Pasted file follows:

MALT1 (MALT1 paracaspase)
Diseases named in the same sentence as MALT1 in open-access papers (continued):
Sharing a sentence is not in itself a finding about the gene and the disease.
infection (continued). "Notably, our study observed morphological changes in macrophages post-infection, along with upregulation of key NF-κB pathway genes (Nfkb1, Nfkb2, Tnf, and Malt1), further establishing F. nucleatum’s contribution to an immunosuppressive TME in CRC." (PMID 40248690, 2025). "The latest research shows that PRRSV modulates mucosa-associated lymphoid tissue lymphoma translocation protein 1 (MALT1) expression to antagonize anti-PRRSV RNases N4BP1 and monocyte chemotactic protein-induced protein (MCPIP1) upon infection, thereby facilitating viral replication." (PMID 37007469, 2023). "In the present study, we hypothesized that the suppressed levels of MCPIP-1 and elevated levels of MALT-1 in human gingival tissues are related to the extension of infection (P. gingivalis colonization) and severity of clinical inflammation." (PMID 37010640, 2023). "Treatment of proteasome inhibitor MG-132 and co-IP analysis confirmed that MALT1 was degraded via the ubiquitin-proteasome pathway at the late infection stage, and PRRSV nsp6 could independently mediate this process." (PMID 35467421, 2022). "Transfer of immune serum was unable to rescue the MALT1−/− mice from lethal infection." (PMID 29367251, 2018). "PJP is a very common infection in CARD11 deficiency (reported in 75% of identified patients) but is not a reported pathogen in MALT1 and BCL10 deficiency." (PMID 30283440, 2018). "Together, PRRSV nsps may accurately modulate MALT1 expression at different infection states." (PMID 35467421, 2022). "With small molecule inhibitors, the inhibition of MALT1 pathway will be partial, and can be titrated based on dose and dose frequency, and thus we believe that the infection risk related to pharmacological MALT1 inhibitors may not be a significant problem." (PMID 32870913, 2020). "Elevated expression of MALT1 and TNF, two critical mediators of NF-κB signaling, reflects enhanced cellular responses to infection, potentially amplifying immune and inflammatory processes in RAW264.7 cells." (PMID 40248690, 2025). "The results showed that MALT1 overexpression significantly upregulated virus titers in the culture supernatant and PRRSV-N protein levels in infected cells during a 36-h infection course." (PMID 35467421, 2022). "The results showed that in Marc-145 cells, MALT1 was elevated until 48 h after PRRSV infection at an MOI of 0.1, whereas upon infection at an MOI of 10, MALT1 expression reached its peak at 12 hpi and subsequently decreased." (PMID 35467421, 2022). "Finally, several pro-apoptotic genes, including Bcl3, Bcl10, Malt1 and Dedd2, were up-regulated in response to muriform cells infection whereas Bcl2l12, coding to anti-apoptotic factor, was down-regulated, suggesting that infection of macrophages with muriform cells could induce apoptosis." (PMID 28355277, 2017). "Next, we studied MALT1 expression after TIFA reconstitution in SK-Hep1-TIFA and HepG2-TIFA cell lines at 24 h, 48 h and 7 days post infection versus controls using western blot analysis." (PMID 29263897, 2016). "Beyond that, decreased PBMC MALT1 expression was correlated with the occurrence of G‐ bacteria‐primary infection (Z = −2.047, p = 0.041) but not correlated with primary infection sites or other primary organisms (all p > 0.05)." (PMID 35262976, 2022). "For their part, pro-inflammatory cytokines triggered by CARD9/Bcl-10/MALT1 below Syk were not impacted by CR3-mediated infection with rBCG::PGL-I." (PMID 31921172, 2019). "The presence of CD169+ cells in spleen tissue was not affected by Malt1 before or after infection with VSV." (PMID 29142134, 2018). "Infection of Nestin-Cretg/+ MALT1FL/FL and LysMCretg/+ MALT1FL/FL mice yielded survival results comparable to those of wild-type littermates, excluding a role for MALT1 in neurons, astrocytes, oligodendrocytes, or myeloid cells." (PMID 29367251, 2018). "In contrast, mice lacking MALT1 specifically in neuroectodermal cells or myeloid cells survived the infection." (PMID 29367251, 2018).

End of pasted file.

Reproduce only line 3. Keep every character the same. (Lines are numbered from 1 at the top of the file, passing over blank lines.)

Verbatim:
Sharing a sentence is not in itself a finding about the gene and the disease.